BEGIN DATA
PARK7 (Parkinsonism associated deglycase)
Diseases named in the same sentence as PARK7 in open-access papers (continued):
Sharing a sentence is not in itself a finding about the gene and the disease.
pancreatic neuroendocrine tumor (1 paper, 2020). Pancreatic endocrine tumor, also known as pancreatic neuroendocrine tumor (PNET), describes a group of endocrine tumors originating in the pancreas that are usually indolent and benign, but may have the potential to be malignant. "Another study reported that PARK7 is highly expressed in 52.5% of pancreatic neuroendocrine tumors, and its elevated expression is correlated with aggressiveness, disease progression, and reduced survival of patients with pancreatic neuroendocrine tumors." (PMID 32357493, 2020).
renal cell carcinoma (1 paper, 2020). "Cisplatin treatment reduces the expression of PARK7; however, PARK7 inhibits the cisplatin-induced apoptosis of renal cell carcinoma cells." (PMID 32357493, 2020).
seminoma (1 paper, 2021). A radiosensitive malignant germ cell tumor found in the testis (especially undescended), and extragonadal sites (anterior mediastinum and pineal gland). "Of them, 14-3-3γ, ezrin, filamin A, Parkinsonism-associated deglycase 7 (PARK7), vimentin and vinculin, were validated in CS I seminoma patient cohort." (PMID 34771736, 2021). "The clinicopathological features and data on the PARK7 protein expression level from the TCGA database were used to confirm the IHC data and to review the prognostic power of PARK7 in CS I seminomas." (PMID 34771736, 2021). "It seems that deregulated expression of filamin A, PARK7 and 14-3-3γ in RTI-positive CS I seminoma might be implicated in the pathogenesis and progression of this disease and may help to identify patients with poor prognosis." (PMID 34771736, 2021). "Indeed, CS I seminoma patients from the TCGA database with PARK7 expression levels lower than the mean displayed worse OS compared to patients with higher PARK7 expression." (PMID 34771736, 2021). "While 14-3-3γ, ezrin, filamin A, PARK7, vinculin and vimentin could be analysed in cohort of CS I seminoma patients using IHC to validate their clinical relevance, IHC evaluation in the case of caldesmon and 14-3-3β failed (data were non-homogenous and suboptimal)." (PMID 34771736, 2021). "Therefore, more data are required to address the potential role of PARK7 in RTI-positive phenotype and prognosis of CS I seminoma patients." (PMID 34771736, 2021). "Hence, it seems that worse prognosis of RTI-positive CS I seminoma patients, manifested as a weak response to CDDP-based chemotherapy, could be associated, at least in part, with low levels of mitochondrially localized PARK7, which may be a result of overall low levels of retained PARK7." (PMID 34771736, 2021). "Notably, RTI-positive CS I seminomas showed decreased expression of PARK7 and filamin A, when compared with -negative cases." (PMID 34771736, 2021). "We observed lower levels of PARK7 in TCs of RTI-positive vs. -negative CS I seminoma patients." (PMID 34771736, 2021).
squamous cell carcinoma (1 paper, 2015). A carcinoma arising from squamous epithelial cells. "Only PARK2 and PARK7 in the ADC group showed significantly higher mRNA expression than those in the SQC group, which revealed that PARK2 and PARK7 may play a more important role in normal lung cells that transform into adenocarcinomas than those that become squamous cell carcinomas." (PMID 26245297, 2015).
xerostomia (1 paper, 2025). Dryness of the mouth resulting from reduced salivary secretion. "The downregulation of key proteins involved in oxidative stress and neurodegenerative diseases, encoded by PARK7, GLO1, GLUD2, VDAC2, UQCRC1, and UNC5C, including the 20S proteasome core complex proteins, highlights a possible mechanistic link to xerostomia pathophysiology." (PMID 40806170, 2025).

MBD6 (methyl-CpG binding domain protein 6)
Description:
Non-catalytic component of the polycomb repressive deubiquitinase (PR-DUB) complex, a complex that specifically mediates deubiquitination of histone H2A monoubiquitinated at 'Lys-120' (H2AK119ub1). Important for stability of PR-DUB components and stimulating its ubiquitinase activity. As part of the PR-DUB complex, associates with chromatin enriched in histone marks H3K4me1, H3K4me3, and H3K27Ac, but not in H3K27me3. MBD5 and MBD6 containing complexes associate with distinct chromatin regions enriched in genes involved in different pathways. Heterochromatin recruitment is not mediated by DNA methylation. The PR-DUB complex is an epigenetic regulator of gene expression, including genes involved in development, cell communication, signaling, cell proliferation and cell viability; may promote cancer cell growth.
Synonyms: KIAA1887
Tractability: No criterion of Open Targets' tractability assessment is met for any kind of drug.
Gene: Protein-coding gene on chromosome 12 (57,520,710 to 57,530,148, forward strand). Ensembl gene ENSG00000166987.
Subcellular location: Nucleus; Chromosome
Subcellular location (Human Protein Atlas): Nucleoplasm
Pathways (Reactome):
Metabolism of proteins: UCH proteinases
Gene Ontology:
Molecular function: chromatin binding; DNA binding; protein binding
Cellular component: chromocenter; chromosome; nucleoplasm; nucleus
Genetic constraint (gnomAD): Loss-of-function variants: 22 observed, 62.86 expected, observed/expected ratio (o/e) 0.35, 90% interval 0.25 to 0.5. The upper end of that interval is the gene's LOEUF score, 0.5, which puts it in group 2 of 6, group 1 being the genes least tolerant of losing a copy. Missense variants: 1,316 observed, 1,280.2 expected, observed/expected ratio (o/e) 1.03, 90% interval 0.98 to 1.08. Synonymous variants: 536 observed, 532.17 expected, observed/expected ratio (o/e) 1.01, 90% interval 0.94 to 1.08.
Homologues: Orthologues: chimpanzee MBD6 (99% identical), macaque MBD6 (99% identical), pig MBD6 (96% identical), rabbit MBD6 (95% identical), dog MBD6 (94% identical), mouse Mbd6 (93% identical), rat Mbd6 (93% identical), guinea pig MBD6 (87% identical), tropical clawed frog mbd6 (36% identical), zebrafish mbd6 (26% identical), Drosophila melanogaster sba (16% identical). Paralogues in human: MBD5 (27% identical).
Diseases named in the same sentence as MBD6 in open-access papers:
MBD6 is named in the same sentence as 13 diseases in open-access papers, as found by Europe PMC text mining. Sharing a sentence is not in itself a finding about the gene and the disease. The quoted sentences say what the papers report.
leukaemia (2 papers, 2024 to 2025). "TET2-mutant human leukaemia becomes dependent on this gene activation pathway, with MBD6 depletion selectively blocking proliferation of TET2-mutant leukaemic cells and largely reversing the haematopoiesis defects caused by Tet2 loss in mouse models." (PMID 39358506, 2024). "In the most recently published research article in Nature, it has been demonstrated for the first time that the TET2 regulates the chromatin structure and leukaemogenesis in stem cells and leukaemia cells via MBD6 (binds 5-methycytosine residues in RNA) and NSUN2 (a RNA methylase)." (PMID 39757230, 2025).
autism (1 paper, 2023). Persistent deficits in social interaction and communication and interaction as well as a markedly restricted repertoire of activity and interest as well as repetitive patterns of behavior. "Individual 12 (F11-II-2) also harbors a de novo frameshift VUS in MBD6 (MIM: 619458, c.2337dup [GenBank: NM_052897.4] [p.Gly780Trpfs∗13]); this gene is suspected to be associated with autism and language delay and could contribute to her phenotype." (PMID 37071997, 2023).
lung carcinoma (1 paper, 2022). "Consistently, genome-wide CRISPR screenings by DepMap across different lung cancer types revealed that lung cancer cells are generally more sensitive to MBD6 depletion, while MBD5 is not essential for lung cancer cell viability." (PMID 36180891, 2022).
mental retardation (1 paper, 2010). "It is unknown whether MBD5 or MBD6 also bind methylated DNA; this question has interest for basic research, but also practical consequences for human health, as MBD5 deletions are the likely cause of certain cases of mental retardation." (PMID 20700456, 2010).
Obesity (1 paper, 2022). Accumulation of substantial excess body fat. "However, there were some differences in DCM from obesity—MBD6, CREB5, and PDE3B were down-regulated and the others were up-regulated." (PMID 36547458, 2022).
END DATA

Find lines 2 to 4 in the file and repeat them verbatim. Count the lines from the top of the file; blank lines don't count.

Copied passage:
Diseases named in the same sentence as PARK7 in open-access papers (continued):
Sharing a sentence is not in itself a finding about the gene and the disease.
pancreatic neuroendocrine tumor (1 paper, 2020). Pancreatic endocrine tumor, also known as pancreatic neuroendocrine tumor (PNET), describes a group of endocrine tumors originating in the pancreas that are usually indolent and benign, but may have the potential to be malignant. "Another study reported that PARK7 is highly expressed in 52.5% of pancreatic neuroendocrine tumors, and its elevated expression is correlated with aggressiveness, disease progression, and reduced survival of patients with pancreatic neuroendocrine tumors." (PMID 32357493, 2020).